The last Chief Justice appointed by a Democratic President died unexpectedly 70 years ago last Friday. What happened next had monumental ramifications for the Court—and the country
Speculating about what would have happened if Vinson had not died is interesting, although there is another alternate history aspect to this that may be even more fascinating. There is some speculation that, in addition to whatever desire Warren had to go onto the Court, by appointing him Eisenhower removed a possible rival to his Vice President in term's of Nixon's possible presidential ambitions down the road. That being the case, suppose that Dewey had beaten Truman, with Warren as VP and then Dewey was reelected in 1952 as well. Further assume that Dewey wanted to help protect Warren from potential rivals should Warren want to follow him as President in 1956 (like Eisenhower may have done for Nixon), that leaves you with the most likely appointee to the Supreme Court CJ position being none other than Richard Nixon. Talk about something that could have completely reshaped history, that would certainly do it.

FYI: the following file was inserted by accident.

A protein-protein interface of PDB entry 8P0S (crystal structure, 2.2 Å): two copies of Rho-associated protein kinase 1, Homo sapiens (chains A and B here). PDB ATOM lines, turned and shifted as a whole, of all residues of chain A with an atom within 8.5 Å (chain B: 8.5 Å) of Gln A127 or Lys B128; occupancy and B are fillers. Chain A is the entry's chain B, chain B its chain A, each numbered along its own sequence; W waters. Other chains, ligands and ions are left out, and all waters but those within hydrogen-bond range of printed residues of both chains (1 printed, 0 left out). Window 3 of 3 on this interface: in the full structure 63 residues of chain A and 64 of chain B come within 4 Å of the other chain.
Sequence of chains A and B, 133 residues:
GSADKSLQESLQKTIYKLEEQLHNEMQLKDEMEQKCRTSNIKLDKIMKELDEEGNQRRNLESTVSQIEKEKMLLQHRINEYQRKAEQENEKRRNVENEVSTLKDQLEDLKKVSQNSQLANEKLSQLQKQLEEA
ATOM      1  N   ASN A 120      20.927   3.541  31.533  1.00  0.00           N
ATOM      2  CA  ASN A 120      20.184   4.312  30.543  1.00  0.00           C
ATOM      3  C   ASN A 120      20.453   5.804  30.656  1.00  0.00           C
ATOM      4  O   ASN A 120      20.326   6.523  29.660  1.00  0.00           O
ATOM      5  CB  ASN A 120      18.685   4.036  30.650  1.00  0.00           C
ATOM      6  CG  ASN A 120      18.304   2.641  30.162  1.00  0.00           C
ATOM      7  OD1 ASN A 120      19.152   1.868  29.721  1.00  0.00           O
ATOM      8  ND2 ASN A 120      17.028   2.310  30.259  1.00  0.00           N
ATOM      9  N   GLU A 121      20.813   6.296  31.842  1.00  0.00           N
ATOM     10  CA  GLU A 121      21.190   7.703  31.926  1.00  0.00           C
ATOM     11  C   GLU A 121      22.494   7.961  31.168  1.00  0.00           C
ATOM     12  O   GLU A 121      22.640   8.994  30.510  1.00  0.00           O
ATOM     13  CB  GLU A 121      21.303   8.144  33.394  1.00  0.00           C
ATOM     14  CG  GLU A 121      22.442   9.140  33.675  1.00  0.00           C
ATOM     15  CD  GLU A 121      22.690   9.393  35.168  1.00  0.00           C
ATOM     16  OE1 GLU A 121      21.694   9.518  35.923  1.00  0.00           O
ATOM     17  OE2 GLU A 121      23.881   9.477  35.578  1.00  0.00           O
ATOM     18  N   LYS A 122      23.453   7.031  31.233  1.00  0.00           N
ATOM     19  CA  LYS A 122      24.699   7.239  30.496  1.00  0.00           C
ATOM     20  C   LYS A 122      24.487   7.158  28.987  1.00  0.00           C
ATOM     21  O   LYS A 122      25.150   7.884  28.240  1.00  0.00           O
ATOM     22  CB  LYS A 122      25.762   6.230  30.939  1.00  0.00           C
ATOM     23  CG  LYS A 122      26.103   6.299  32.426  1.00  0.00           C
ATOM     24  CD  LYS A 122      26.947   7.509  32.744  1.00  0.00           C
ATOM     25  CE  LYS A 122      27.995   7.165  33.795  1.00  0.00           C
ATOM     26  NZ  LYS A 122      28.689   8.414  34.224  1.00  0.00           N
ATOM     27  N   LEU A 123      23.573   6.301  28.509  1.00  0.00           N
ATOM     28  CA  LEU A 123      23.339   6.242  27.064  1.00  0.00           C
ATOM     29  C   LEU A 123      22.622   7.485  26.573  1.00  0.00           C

The Senate is held in session more or less permanently these days, isn't it? Specifically to make recess appointments impossible. NLRB v. Noel Canning.
The apportionment cases (BakervCarr, ReynoldsvSims), prior to and causative of the Civil Rights Era, have always struck me as the most important cases ever to arrive at the Court. Distributive/procedural justice is the (ahem) whole ball game, which is why Umpire John Roberts has devoted his career to the destruction of the ballot.
Do feel it necessary to point out that while courts martial do not require a unanimous panel/jury to convict, they also do not require a unanimous panel to acquit.